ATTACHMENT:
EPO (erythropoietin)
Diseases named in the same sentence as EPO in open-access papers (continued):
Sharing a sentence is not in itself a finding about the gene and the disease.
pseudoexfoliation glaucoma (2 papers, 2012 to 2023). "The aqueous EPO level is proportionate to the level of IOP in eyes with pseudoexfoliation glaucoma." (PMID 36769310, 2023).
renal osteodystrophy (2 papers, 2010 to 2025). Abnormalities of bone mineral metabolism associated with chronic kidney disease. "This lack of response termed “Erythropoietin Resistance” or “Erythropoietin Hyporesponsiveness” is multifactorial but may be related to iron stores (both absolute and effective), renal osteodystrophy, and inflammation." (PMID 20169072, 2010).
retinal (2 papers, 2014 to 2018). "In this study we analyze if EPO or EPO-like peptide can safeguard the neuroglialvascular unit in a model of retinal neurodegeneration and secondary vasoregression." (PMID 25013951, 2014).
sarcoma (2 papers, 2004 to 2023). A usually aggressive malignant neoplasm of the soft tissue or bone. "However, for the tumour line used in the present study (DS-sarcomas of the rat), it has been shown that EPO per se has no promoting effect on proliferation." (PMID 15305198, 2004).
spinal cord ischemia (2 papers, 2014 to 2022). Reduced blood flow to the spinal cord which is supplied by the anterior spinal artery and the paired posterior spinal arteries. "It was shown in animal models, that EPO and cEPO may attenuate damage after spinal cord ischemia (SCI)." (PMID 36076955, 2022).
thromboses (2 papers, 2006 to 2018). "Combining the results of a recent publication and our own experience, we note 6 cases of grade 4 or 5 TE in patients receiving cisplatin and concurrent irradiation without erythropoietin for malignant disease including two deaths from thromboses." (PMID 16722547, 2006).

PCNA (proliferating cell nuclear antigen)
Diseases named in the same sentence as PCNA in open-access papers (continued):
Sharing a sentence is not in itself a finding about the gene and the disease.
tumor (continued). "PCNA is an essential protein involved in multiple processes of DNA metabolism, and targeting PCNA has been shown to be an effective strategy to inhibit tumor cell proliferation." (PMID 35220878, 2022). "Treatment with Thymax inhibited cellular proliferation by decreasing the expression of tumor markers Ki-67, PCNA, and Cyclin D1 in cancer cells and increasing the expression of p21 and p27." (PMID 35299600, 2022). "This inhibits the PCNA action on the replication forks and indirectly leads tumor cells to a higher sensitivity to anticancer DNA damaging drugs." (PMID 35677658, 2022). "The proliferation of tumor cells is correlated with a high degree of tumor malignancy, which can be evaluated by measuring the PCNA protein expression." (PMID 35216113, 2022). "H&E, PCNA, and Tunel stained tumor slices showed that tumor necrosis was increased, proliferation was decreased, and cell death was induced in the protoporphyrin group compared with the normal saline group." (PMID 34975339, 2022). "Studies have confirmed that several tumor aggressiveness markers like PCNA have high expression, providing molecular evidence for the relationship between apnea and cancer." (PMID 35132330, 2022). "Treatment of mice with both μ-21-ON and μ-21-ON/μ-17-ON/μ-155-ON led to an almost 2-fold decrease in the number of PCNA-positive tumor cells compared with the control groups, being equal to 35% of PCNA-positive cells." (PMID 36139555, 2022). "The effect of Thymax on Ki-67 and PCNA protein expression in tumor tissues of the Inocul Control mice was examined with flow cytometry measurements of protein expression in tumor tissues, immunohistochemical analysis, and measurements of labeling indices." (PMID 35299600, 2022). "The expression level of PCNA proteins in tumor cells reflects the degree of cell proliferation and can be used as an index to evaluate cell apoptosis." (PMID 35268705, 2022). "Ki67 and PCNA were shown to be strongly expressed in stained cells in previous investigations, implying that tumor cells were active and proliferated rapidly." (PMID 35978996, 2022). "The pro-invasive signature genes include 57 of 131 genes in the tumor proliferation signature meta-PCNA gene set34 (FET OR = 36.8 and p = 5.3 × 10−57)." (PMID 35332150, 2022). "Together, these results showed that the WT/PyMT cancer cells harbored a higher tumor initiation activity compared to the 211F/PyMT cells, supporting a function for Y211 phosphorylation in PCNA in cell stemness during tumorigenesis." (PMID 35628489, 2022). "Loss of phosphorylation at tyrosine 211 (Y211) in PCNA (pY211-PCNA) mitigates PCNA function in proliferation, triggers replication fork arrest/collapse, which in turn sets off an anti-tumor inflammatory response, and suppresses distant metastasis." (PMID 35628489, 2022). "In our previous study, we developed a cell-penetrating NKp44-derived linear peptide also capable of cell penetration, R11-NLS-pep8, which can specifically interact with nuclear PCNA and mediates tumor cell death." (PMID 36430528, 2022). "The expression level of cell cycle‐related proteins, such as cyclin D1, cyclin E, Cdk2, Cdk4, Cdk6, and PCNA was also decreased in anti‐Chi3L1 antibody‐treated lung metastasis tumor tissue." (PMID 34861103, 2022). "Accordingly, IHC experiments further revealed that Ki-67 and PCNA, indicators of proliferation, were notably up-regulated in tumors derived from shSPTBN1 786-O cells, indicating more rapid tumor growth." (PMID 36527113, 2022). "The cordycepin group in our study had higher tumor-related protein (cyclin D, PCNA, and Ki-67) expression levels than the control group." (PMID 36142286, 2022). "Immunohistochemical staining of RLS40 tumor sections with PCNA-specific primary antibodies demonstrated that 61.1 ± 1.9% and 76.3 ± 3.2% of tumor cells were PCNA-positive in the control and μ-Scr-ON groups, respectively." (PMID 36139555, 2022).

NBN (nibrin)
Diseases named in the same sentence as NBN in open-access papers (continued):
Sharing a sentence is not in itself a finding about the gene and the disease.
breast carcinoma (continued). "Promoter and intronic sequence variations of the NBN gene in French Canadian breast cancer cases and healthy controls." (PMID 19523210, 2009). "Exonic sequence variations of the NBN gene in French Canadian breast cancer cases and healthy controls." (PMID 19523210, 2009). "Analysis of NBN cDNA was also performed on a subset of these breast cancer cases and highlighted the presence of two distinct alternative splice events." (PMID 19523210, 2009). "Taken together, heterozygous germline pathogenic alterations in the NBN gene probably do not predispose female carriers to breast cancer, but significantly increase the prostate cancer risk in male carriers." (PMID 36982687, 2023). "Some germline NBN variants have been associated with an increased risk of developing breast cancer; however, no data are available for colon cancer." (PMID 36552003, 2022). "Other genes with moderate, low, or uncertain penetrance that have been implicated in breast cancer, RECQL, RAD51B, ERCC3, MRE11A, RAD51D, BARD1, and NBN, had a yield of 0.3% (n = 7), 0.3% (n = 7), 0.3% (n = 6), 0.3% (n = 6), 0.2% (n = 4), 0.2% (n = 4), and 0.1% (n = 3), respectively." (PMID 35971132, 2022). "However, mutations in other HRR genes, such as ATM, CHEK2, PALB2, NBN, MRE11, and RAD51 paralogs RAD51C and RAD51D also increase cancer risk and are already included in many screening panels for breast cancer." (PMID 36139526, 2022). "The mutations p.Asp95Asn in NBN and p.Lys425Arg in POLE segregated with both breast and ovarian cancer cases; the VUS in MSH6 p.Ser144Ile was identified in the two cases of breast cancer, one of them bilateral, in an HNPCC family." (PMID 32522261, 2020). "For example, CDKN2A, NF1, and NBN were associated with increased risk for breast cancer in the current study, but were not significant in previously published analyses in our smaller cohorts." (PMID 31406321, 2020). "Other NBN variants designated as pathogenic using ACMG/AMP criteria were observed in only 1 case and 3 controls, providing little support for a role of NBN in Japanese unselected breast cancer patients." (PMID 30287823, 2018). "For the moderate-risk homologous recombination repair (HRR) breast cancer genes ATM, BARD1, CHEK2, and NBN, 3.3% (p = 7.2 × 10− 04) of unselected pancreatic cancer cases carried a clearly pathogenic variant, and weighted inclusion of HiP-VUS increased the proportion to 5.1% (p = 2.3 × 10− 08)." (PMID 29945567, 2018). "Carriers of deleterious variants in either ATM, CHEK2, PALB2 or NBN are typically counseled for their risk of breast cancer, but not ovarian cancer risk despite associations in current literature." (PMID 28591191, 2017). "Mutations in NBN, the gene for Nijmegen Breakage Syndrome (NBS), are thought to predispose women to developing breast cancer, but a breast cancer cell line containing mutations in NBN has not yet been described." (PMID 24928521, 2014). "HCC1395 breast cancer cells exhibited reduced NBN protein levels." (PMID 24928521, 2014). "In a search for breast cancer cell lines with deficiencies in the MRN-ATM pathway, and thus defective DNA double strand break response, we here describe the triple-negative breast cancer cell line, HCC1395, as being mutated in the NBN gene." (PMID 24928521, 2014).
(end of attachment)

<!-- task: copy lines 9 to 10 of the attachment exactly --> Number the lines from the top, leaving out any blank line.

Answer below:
thromboses (2 papers, 2006 to 2018). "Combining the results of a recent publication and our own experience, we note 6 cases of grade 4 or 5 TE in patients receiving cisplatin and concurrent irradiation without erythropoietin for malignant disease including two deaths from thromboses." (PMID 16722547, 2006).

PCNA (proliferating cell nuclear antigen)